Corruption and the impact of law enforcement: Insights from a mixed-methods study in Malawi

Gerhard Anders, Fidelis E. Kanyongolo, Brigitte Seim

Research output: Contribution to journalArticlepeer-review

Abstract / Description of output

The article argues that the impact of law enforcement efforts against corruption deserves more scholarly attention. Drawing on a mixed-methods study from Malawi in Southern Africa, where a large-scale law enforcement operation has been investigating and prosecuting those involved in a 2013 corruption scandal known as ‘Cashgate’, the article explores the potential for corruption deterrence from the perspective of government officials in the Malawi civil service. Malawi provides a challenging environment for deterrence due to limited state capacity, weak law enforcement agencies, and widespread corruption. Nonetheless, the research findings show that Malawian government officials perceive prosecutions and convictions to deter corruption, both with regards to the law enforcement response to Cashgate specifically and law enforcement efforts in general. The findings from Malawi suggest that law enforcement and criminal justice have the potential to make an important contribution to anti-corruption strategies in Africa and the Global South at large.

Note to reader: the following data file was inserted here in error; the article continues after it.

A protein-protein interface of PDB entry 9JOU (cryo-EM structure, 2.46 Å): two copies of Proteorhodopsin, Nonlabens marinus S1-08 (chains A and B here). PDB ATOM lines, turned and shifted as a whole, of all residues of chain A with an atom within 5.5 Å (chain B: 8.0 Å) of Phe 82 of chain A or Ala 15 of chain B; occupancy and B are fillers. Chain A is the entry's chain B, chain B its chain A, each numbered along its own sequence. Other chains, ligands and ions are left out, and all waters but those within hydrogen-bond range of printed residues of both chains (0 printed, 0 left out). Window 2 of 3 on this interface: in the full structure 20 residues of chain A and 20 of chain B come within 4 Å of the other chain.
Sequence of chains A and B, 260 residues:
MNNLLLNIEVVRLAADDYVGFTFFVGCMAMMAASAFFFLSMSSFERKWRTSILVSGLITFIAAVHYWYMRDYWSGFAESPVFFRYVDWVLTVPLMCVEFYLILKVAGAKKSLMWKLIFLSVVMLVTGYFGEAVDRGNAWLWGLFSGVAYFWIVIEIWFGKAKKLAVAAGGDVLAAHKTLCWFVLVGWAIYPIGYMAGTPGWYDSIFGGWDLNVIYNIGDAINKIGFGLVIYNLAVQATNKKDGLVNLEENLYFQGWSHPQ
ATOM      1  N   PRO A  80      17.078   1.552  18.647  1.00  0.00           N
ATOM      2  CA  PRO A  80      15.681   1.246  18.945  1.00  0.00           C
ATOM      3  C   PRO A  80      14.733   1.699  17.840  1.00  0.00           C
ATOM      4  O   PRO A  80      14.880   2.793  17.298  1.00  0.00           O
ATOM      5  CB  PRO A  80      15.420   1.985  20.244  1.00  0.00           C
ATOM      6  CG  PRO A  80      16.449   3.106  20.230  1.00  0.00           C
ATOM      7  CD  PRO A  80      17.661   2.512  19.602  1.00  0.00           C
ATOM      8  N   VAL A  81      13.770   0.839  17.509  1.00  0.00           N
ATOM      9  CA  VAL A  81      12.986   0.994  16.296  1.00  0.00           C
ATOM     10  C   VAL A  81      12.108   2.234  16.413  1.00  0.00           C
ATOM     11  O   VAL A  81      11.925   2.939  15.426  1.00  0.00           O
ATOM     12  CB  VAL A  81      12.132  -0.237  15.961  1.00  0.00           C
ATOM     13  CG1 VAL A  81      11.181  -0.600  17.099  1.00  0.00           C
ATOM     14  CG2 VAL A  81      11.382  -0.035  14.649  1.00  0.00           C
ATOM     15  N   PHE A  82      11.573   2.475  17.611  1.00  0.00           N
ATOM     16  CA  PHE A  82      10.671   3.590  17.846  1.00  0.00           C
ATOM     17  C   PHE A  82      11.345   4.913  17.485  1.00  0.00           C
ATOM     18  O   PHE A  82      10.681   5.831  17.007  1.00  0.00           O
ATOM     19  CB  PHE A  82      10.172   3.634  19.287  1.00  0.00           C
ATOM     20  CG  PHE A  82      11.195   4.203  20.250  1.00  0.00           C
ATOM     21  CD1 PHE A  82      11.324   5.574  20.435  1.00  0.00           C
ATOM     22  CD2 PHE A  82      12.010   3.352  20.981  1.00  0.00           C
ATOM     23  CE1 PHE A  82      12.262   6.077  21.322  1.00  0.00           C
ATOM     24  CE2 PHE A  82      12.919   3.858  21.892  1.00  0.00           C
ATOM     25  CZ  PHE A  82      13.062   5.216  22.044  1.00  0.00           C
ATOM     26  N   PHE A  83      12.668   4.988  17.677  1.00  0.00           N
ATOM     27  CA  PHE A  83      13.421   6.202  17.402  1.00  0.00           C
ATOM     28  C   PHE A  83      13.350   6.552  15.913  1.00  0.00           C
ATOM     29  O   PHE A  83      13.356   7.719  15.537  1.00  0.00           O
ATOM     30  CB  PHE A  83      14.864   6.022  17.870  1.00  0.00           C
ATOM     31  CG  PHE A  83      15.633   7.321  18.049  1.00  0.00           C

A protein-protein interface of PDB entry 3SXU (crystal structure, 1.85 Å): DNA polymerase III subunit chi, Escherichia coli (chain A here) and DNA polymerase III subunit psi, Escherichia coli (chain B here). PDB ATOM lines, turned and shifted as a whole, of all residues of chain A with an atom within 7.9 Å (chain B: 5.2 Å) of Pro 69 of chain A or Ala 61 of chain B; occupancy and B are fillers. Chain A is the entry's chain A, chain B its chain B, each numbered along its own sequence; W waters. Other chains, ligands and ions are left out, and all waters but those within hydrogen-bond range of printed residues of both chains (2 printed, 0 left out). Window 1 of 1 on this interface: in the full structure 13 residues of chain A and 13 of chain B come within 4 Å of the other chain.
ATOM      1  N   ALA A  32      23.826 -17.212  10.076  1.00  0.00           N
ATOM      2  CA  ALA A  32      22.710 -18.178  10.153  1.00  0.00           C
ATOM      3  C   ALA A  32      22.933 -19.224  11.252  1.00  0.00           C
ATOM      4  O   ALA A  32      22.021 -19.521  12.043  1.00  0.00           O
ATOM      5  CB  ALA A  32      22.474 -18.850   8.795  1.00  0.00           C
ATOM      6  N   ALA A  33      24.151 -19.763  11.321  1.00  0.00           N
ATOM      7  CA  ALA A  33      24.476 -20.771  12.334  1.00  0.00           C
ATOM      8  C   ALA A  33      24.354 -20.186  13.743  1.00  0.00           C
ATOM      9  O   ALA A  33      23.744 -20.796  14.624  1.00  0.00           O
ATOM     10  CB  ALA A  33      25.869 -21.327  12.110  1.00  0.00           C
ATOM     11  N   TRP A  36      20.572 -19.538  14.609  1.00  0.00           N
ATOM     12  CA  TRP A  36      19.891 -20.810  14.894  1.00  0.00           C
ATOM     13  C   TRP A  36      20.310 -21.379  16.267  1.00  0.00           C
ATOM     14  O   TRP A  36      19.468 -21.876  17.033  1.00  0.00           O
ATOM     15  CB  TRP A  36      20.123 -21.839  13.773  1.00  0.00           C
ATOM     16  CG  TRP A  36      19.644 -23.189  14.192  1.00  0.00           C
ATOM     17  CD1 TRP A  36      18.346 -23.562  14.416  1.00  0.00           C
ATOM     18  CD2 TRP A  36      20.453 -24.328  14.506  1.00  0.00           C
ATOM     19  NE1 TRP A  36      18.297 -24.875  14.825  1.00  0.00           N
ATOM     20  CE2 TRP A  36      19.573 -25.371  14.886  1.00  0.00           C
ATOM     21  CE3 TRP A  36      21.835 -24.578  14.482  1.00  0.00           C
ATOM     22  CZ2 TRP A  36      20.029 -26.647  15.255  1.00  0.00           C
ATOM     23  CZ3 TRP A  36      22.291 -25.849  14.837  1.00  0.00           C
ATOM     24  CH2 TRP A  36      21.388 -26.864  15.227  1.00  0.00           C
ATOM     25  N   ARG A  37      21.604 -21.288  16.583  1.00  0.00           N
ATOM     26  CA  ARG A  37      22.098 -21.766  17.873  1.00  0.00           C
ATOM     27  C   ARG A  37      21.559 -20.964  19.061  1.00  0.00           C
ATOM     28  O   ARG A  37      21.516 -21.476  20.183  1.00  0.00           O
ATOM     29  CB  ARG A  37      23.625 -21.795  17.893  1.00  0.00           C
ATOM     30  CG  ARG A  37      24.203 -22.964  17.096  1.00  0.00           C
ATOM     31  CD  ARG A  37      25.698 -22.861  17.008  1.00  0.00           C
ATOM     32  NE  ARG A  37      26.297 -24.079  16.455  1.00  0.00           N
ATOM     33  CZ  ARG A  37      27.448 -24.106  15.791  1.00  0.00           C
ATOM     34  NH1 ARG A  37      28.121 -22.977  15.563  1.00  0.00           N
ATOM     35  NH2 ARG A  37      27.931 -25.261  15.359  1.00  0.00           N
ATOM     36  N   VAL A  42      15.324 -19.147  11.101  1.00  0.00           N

Original languageEnglish
Pages (from-to)315-336
Number of pages21
JournalJournal of Modern African Studies
Issue number3
Early online date20 Nov 2020
Publication statusE-pub ahead of print - 20 Nov 2020

Keywords / Materials (for Non-textual outputs)

  • criminal justice
  • law enforcement
  • corruption
  • civil service
  • deterrence among government officials
  • Cashgate scandal
  • Malawi


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